This is an unbelievable sight, and I will check to see if it’s possible to visit up close.

We’re in Palm Springs now, settled in our hotel. More on what we did last night and what we’ve got planned for today a little later.

Greetings From California

I’m writing from 30 some odd thousand feet. I have no idea where we are, sitting in the aisle seat with the window shades to my left pulled down.

Stef saw what I wrote and pulled up the shade. We’re over mountains – probably the Rockies… possibly the Bullwinkles&#185.

Our exit from Connecticut was uneventful. Well, nearly uneventful. Over the past few days a low, throaty whir has been coming from somewhere in the rear of the Explorer. I drove it to Steve at the Exxon station. What an ear! Twenty seconds of driving to hear, “Wheel bearing. Left rear wheel. It could last another 50,000 miles.” But, would it last to Bradley Airport and back? “Yes.”

We headed to the airport… heading to the long term lot where we’ve parked for better than 15 years. AAA gives discount coupons, and it’s a really good deal.

When we got there a man with a walkie talkie was standing out front and the entrance was blocked. Full! We’d never seen that before. We went to their self park lot in the back. This would mean a cold car, covered in snow if it snows, on pickup. Life goes on.

I think we’re really close to the quarter ton goal with baggage. We checked 6, rolled 2 as carry ons and had a few random shoulder bags. The driver of the van to the terminal felt it necessary to ask how long we were staying.

I tipped him anyway.

Though the parking lot was full, the Southwest portion on the terminal was empty. Three people were behind the counter and we were the only ones needing help. I had printed pour boarding passes just after midnight, getting us “A” passes which got us on the plane in the first wave. Helaine handed them to the agent and got our baggage tags. Then it was time for me to drag, roll and push them to the TSA agents.

Even with a large load like this it no longer makes sense to use a skycap. There are too many steps, and the bags are yours to push far too soon for his help to be worthwhile.

We moved on to security screening. As we got there a sweet, white haired woman was having her sneakers removed by a rubber gloved officer. I’m not law enforcement savvy, but she didn’t seem like much of a threat to me.

My camera bag got the twice over and, of course, Helaine got the thrice over. I’m not sure what she’s done to upset the powers that be, but she is nearly always singled out for additional scrutiny.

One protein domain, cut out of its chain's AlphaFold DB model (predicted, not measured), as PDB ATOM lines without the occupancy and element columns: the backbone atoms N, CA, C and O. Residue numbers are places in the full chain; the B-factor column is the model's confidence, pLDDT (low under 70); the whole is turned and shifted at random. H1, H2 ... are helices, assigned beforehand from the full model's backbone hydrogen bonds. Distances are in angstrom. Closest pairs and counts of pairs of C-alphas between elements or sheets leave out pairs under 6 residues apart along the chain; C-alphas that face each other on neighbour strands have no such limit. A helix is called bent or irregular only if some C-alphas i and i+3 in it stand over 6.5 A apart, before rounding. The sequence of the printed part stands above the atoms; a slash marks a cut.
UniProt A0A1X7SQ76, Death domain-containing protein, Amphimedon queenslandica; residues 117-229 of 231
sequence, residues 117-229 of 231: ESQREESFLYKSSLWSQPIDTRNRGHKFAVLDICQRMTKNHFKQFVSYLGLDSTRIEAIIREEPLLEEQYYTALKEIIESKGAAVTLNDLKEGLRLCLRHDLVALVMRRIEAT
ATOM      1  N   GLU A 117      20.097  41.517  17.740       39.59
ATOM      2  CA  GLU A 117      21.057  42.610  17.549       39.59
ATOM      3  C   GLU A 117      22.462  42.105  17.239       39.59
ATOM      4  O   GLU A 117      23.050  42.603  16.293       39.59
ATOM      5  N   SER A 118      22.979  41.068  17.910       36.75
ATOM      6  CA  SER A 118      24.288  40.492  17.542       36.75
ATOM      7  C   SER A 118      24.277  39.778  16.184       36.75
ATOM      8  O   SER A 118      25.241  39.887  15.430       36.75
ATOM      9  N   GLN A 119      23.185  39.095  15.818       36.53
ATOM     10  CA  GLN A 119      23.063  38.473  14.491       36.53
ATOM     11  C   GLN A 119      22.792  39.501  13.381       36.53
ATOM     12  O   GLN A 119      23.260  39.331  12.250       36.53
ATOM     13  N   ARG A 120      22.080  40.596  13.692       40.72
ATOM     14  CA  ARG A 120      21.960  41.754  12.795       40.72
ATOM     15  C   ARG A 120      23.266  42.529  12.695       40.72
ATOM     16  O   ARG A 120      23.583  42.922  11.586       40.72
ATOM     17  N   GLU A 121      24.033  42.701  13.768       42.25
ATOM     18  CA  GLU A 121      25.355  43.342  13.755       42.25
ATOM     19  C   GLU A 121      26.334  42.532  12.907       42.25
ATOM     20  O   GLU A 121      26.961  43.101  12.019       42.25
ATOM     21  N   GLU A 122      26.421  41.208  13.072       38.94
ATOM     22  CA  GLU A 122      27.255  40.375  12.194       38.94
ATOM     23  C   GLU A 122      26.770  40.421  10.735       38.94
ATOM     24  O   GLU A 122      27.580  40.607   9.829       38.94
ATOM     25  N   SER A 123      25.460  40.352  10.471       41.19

While Helaine’s inspection continued, I noticed a Connecticut State Trooper on a Segway. I think it’s a good idea… but then I saw another trooper on a bike. Even in the terminal, I suspect the bike is faster… and the trooper gets more fit.

The flight from Hartford to Las Vegas was 5:50. That is too long to be in an airplane without entertainment. It was, by far, the noisiest flight I’ve ever been on. Not the plane – the passengers. I guess that’s part and parcel of going to Vegas. You get in that party mood as early as possible.

Our layover in Las Vegas was around an hour. Helaine and Steffie went to Burger King and brought a Whopper back for me. There is free Internet access at McCarren Airport, but my battery was down to a few minutes, so I checked my mail, sent some cryptic responses and ate my burger.

Las Vegas to Burbank is a much easier trip – about an hour gate to gate.

Bob Hope Airport in Burbank is like a throwback to an older time. That’s not to say it’s quaint and pretty, because it isn’t. It’s an airport that’s bursting at the seams. It’s also the first time in years that I deplaned using air stairs! Southwest unloaded the passengers through both the front and rear stairs of the 737.

We chose Burbank because we had heard it was much smaller and easier to get around in than LAX. That was absolutely true. The baggage claim is in a covered, though open air area. Thank heavens the heavy winter rains are over! Aren’t they?

Because we’re bringing enough baggage to stay permanently, should we choose, we rented an SUV. We got a white Chevy Trail Blazer from Alamo. Nice deal. Nice car. It feels bigger and heavier than our Explorer.

The drive to our hotel was uneventful… and now as Helaine and Stef unpack, I’m typing this. I guess I’d better stop and help. More tomorrow from Southern California.

Meanwhile, a little look off our west facing balcony. I believe that’s Santa Monica in the distance.

&#185 – Sorry. Unavoidable.